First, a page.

We asked our Foolish writers for their top stock picks for July. Here are their choices:
Christopher Liew: Great-West Lifeco
Great-West Lifeco (TSX:GWO) learned some harsh lessons during the 2008 financial crisis. This $22.41 billion financial services company had to cut its dividend, thereby losing its dividend aristocrat status at the time.
Great-West took quick action by investing primarily in risk management capabilities, which has paid off. Today, GWO is back to being a dividend aristocrat.
About 69% of Great-West’s invested assets portfolio is in bonds. Similarly, 99% of those invested assets are investment-grade. There is a good balance across products, geographies, and risk types.
The business model today is more diversified and resilient, and the company seems ready for a swift recovery after the current crisis is over. All the right moves for GWO post-2008 seem to be paying off in the pandemic era.
Fool contributor Christopher Liew has no position in any stock mentioned.
Jed Lloren: Docebo
Docebo (TSX:DCBO), a cloud-based enterprise e-learning platform is my top stock pick for July. The stock has been among the market leaders in percent gain since the market bottom, seeing a 227% increase since March 20.
The company has attracted large corporate customers such as: Cineplex, Thomson Reuters, and Walmart. Docebo’s success in growing its customer base has been reflected in its annual revenue, which has grown 427% over the past four years.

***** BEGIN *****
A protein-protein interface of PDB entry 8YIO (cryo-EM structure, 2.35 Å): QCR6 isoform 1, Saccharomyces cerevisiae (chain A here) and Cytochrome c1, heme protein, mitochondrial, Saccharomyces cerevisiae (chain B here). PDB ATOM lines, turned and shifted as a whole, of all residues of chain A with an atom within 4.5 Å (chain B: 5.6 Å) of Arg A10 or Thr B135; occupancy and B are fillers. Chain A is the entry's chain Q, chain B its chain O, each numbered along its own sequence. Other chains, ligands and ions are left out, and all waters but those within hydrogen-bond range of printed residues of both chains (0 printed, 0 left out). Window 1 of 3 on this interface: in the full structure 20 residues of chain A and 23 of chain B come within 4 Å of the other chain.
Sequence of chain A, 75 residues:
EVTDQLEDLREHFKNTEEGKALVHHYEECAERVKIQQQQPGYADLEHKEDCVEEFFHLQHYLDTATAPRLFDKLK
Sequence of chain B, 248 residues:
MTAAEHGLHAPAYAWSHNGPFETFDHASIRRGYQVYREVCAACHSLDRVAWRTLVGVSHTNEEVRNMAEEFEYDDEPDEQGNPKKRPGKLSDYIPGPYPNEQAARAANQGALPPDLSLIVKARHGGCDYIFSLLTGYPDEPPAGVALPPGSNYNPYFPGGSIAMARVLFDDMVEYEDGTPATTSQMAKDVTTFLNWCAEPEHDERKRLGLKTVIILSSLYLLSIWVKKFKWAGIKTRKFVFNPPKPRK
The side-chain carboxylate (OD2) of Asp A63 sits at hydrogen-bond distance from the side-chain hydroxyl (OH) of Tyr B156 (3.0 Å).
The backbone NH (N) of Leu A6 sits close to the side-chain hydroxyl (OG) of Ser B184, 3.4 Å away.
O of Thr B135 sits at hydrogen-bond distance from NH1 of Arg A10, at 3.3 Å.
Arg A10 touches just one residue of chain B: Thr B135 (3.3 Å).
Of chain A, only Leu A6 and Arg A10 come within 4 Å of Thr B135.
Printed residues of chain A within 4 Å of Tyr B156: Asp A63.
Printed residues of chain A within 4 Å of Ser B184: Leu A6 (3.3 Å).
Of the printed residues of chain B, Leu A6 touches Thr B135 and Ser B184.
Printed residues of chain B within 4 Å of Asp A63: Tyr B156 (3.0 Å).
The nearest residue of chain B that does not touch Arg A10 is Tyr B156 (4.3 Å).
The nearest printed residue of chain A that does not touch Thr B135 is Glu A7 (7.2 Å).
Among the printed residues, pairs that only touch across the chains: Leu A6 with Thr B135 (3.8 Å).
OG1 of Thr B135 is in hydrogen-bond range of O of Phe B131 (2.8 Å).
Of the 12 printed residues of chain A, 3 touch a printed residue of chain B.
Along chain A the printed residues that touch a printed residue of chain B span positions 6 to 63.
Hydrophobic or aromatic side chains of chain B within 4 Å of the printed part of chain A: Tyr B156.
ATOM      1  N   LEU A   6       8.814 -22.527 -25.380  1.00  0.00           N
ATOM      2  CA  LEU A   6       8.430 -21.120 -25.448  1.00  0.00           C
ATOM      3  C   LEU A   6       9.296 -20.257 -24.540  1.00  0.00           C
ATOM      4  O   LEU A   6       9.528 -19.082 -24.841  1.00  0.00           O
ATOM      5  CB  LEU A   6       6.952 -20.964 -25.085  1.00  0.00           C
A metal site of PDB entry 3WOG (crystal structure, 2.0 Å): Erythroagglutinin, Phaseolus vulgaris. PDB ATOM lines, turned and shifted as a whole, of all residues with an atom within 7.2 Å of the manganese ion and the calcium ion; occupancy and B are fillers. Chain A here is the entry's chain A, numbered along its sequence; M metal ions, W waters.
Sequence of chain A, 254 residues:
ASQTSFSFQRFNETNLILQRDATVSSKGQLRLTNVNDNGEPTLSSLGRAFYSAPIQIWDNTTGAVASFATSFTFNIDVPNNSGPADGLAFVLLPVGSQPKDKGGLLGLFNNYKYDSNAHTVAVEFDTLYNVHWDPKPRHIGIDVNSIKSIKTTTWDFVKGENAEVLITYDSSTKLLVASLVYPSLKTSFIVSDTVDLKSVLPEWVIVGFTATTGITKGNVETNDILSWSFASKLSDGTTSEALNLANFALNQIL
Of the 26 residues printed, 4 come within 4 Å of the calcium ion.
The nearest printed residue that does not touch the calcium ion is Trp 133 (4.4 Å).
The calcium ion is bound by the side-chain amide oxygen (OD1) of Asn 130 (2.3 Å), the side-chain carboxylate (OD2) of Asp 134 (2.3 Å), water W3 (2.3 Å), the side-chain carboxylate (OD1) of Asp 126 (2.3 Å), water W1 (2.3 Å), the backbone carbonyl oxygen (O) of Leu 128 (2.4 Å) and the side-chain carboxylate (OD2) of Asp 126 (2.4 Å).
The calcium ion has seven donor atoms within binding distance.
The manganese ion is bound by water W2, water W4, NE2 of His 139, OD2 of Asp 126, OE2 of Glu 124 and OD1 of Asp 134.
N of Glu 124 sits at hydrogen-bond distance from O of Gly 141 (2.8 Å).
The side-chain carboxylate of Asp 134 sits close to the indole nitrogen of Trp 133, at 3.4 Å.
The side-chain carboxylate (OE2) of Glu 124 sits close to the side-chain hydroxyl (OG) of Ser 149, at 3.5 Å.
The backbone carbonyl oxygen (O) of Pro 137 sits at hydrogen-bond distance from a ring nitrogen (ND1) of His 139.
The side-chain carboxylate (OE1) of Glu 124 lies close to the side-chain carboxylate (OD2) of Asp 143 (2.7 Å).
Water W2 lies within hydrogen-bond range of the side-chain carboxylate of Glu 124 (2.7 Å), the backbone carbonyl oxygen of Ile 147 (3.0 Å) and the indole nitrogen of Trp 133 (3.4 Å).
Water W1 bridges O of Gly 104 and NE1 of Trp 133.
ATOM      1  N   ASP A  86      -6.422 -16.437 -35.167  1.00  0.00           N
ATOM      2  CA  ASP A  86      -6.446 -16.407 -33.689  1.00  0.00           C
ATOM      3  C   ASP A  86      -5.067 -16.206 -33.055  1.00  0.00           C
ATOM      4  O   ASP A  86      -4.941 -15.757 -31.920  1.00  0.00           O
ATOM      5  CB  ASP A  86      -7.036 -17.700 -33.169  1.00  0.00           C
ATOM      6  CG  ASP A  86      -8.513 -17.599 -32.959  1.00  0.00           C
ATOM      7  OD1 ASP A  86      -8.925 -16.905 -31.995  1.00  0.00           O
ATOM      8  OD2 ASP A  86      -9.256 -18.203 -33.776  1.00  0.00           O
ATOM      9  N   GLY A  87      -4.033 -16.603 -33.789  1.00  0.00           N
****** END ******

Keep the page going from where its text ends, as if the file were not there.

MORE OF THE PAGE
Docebo plans on providing increased product offerings in the future and geographic expansion, which should lead to future growth. This is one company I have yet to pick up but will be looking to add it to my portfolio next month.
Fool contributor Jed Lloren has no position in any stock mentioned.
Ryan Vanzo: Fairfax Financial
My top stock for July is Fairfax Financial (TSX:FFH). This stock is a miniature Berkshire Hathaway, except it has many more years of growth ahead of it.
Like Berkshire, Fairfax owns a litany of insurance businesses that throw off regular cash. At Berkshire, Warren Buffett invests this cash to produce shareholder returns. At Fairfax, founder Prem Watsa is in charge.
Since 1986, Fairfax stock has produced 15% annual returns. With a market cap of just $12 billion, it can double and triple in size many more times. The best part is that, right now, shares trade at a 30% discount to book value. That’s a steal.
Fool contributor Ryan Vanzo has no position in any stock mentioned
Sneha Nahata: Maple Leaf Foods